1.   Download the racetimer_x86.c source by using wget: [email protected][509]: cd /root [email protected][510]: wget http://www.embeddedlinuxinterfacing.com/ chapters/11/racetimer_x86.c

    2.   Compile the source code by using gcc: [email protected][511]: gcc -O2 -D__KERNEL__ -DMODULE -I/usr/src/linux/include -c racetimer_x86.c -o racetimer_x86.o

    3.   Insert the device driver by using insmod: [email protected][512]: insmod racetimer_x86.o

    4.   Look for interrupt registration on Interrupt 7 and the /proc directory entries by using these commands:

    [email protected][513]: cat /proc/interrupts
     CPU0  
    0:8163519XT-PICtimer
    1:2195XT-PICkeyboard
    2:0XT-PICcascade
    4:6016XT-PICserial
    7:0XT-PICracetimer
    10:23132XT-PICusb-uhci
    12:314011XT-PICeth0
    14:54205XT-PICide0
    15:8457XT-PICide1
    NMI:0
    ERR:0

    [email protected][514]: ls /proc/trailblazer/
    racer racestatus racetime

    The race timer is registered on Interrupt 7 and the /proc/trailblazer directory contains the race timer files.

    5.   Check the internal state of the race timer status: [email protected][515]: cat /proc/trailblazer/racestatus

    R
    The output R means that the timer is in the ready state.

    6.   Start a race by simulating a racer entering the starting gate with this command:[email protected][516]: echo -n "1234" < /proc/trailblazer/racer]

    7.   Again check the internal state of the race timer status: [email protected][517]: cat /proc/trailblazer/racestatus

    S
    The output S means that the timer is in the Set state. You can tell from this output that setting the racer number occurred correctly, and it changed the internal state to S, or set. The status LED also came on. Measure the voltage of the parallel port's D0 signal, pin 2 on the DB-25 connector. Your voltmeter should read between +3V and +5V.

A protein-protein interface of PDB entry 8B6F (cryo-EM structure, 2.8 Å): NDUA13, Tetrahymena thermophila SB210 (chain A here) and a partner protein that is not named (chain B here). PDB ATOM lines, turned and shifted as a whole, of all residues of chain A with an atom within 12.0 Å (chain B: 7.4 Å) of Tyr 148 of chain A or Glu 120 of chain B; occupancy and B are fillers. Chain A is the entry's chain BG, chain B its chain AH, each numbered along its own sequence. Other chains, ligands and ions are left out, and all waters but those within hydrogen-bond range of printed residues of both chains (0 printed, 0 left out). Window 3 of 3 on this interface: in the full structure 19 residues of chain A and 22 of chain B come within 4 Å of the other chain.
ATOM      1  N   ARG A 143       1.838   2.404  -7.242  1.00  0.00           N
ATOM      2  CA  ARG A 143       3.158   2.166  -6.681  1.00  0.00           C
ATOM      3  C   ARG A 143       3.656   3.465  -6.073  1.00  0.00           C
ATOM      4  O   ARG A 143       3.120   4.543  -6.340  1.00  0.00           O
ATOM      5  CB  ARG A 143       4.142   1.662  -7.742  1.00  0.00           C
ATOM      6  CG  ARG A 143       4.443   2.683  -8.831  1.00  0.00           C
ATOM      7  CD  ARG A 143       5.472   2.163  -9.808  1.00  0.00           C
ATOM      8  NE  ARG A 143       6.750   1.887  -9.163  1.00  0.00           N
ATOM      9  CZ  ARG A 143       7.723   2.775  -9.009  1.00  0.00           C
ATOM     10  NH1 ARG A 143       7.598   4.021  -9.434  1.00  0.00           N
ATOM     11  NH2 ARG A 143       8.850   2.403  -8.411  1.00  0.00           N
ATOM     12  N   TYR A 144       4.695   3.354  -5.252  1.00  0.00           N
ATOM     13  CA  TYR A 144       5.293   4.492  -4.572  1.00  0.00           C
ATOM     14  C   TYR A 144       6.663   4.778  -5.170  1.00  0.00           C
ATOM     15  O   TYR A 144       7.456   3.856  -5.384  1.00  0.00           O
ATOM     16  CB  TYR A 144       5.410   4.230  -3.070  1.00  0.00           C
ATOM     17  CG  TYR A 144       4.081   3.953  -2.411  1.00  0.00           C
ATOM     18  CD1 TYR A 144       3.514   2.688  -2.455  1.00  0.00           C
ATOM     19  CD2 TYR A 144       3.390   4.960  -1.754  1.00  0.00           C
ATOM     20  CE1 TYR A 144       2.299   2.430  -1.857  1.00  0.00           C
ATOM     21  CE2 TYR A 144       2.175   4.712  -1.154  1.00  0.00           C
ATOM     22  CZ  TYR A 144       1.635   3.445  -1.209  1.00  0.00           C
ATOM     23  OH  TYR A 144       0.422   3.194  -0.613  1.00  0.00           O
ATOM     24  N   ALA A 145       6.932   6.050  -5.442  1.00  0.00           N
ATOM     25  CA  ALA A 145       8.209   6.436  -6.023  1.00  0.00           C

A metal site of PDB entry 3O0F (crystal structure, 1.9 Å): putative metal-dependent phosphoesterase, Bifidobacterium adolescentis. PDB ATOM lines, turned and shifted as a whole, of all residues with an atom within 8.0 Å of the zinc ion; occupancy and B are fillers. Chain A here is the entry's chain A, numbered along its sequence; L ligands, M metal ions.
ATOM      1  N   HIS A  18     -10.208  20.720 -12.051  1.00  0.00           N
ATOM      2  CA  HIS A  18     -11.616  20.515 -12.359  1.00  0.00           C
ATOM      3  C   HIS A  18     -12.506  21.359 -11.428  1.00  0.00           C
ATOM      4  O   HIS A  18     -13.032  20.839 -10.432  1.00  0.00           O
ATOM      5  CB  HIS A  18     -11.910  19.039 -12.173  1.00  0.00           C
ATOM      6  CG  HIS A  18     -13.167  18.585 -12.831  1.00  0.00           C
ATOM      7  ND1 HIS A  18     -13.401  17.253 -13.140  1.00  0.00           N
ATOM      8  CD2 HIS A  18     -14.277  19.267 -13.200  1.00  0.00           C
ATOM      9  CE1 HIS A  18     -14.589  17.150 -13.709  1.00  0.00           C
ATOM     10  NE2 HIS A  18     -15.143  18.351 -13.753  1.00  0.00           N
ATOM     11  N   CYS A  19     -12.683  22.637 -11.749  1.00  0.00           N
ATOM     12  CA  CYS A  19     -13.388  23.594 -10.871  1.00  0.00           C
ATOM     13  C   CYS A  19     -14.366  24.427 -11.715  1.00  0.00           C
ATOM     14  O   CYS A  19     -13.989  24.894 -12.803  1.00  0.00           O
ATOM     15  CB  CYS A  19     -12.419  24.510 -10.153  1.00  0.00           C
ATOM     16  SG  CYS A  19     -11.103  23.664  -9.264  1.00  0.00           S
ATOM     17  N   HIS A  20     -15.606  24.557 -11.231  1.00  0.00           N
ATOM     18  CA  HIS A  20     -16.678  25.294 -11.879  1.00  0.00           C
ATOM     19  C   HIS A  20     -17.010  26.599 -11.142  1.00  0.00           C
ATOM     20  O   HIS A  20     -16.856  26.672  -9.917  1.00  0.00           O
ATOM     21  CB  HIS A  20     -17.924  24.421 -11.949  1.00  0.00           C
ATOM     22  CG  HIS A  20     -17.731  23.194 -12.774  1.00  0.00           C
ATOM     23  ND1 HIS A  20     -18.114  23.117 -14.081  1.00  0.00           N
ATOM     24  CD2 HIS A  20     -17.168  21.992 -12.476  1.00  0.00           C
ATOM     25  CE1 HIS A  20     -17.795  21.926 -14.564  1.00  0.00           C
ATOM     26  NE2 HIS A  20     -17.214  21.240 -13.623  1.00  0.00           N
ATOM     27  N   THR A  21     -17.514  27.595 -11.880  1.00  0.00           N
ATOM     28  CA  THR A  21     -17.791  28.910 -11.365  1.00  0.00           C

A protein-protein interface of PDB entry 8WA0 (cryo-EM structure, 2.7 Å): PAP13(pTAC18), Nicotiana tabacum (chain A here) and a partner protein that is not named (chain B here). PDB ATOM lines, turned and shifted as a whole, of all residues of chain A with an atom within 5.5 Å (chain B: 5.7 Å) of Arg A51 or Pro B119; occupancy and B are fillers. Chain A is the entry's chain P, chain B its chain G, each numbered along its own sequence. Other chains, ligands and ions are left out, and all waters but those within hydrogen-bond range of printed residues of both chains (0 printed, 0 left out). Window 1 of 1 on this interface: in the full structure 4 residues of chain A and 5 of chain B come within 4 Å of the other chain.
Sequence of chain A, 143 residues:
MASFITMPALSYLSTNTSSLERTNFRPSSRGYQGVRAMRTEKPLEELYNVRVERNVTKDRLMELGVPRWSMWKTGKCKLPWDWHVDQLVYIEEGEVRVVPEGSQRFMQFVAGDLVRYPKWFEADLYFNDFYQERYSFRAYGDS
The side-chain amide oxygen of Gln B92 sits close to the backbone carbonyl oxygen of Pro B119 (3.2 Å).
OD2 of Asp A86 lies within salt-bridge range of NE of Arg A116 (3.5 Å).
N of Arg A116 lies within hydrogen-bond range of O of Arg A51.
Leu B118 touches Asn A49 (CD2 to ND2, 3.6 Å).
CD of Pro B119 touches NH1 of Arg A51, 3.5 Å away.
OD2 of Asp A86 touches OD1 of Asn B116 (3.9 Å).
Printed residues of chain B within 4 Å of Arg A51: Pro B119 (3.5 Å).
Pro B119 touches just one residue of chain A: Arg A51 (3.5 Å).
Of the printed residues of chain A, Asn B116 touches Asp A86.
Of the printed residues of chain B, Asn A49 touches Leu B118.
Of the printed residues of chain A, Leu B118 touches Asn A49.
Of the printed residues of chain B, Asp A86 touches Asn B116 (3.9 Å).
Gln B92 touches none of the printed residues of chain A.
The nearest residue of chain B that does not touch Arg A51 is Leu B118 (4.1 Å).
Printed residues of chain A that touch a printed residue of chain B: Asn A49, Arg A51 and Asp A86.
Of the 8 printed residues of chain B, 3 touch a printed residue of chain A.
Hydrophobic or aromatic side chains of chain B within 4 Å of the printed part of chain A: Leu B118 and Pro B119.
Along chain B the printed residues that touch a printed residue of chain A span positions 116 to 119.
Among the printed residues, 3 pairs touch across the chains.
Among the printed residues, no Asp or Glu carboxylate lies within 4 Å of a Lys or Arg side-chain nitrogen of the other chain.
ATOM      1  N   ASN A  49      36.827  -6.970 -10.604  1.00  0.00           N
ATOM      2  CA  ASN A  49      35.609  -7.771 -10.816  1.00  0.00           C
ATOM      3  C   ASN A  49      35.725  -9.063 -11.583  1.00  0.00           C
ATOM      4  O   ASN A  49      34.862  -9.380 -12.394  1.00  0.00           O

8.   Now check the race time by using this command: [email protected][518]: cat /proc/trailblazer/racetime 0.000000

    9.   The racer number is entered in the racer file, the race time is 0.00000 and the timer is in the set state. You are set to start the race. Simulate the racer proceeding through the starting gate by generating the interrupt signal on the parallel port ACK line, pin 10 on the DB-25 connector. Use a debounced switch to generate a positive going signal on the ACK line.

    Tip
    With interrupt latencies in the microsecond range, Linux interrupt routines can easily count mechanical switch bounces. If you would like to see this for yourself, use a toggle switch to generate the interrupt signal on the parallel port's ACK line. Then examine the interrupt count in the /proc/interrupts file. You should see that one switch closure results in more than one interrupt. Mechanical switches alone should not be used to generate interrupt signals in interrupt-based designs or during interrupt driver testing. For testing, use a switch debounce circuit or write a device driver, again for the parallel port, that drives the ACK line from another parallel port pin. The gate_x86 device driver at www.embeddedlinuxinterfacing.com/chapters/11 generates signals for interrupt device driver testing.

    10.   Again check the internal state of the race timer status: [email protected][519]: cat /proc/trailblazer/racestatus

    T
    The output T means that the timer is in the timing state.

    11.   Check the race time by using this command: [email protected][520]: cat /proc/trailblazer/racetime 6.331849